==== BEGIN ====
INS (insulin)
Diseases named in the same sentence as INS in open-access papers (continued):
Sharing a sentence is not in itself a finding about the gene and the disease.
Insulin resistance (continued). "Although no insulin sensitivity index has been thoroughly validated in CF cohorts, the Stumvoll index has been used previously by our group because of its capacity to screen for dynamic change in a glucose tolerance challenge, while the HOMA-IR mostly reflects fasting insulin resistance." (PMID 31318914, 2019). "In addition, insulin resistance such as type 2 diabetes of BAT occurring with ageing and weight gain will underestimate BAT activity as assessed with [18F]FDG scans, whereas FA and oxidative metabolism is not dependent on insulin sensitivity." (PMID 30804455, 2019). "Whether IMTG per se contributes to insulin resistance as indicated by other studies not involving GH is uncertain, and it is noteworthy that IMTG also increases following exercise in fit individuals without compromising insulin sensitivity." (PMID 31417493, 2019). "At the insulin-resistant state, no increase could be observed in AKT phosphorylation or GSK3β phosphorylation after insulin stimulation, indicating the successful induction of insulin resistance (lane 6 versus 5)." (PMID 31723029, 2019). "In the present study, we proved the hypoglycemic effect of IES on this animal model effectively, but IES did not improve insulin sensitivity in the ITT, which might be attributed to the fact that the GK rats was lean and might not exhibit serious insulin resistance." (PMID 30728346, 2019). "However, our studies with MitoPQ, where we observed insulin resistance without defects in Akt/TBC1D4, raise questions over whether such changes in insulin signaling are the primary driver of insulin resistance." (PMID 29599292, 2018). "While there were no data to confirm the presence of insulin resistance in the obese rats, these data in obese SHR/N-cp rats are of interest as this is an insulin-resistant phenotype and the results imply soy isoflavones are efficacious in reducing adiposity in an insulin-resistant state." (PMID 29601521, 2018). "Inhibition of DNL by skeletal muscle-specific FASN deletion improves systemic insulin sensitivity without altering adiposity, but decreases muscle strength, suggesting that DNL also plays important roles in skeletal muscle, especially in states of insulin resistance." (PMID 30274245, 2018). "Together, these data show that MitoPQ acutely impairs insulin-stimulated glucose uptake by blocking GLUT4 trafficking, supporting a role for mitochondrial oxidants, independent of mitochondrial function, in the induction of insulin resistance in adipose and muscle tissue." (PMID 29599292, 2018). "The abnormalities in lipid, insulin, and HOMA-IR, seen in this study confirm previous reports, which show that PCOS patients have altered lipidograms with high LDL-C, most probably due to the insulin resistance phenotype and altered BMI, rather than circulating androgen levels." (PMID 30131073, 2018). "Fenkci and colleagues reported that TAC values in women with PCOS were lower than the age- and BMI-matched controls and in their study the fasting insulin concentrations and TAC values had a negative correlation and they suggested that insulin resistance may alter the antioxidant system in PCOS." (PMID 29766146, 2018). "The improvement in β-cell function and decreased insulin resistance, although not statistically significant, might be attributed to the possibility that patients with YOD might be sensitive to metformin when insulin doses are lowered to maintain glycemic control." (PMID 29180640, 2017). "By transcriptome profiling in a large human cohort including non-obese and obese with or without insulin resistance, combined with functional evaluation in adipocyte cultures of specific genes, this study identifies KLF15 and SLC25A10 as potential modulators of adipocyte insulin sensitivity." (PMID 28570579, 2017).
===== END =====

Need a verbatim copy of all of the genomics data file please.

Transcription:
INS (insulin)
Diseases named in the same sentence as INS in open-access papers (continued):
Sharing a sentence is not in itself a finding about the gene and the disease.
Insulin resistance (continued). "Although no insulin sensitivity index has been thoroughly validated in CF cohorts, the Stumvoll index has been used previously by our group because of its capacity to screen for dynamic change in a glucose tolerance challenge, while the HOMA-IR mostly reflects fasting insulin resistance." (PMID 31318914, 2019). "In addition, insulin resistance such as type 2 diabetes of BAT occurring with ageing and weight gain will underestimate BAT activity as assessed with [18F]FDG scans, whereas FA and oxidative metabolism is not dependent on insulin sensitivity." (PMID 30804455, 2019). "Whether IMTG per se contributes to insulin resistance as indicated by other studies not involving GH is uncertain, and it is noteworthy that IMTG also increases following exercise in fit individuals without compromising insulin sensitivity." (PMID 31417493, 2019). "At the insulin-resistant state, no increase could be observed in AKT phosphorylation or GSK3β phosphorylation after insulin stimulation, indicating the successful induction of insulin resistance (lane 6 versus 5)." (PMID 31723029, 2019). "In the present study, we proved the hypoglycemic effect of IES on this animal model effectively, but IES did not improve insulin sensitivity in the ITT, which might be attributed to the fact that the GK rats was lean and might not exhibit serious insulin resistance." (PMID 30728346, 2019). "However, our studies with MitoPQ, where we observed insulin resistance without defects in Akt/TBC1D4, raise questions over whether such changes in insulin signaling are the primary driver of insulin resistance." (PMID 29599292, 2018). "While there were no data to confirm the presence of insulin resistance in the obese rats, these data in obese SHR/N-cp rats are of interest as this is an insulin-resistant phenotype and the results imply soy isoflavones are efficacious in reducing adiposity in an insulin-resistant state." (PMID 29601521, 2018). "Inhibition of DNL by skeletal muscle-specific FASN deletion improves systemic insulin sensitivity without altering adiposity, but decreases muscle strength, suggesting that DNL also plays important roles in skeletal muscle, especially in states of insulin resistance." (PMID 30274245, 2018). "Together, these data show that MitoPQ acutely impairs insulin-stimulated glucose uptake by blocking GLUT4 trafficking, supporting a role for mitochondrial oxidants, independent of mitochondrial function, in the induction of insulin resistance in adipose and muscle tissue." (PMID 29599292, 2018). "The abnormalities in lipid, insulin, and HOMA-IR, seen in this study confirm previous reports, which show that PCOS patients have altered lipidograms with high LDL-C, most probably due to the insulin resistance phenotype and altered BMI, rather than circulating androgen levels." (PMID 30131073, 2018). "Fenkci and colleagues reported that TAC values in women with PCOS were lower than the age- and BMI-matched controls and in their study the fasting insulin concentrations and TAC values had a negative correlation and they suggested that insulin resistance may alter the antioxidant system in PCOS." (PMID 29766146, 2018). "The improvement in β-cell function and decreased insulin resistance, although not statistically significant, might be attributed to the possibility that patients with YOD might be sensitive to metformin when insulin doses are lowered to maintain glycemic control." (PMID 29180640, 2017). "By transcriptome profiling in a large human cohort including non-obese and obese with or without insulin resistance, combined with functional evaluation in adipocyte cultures of specific genes, this study identifies KLF15 and SLC25A10 as potential modulators of adipocyte insulin sensitivity." (PMID 28570579, 2017).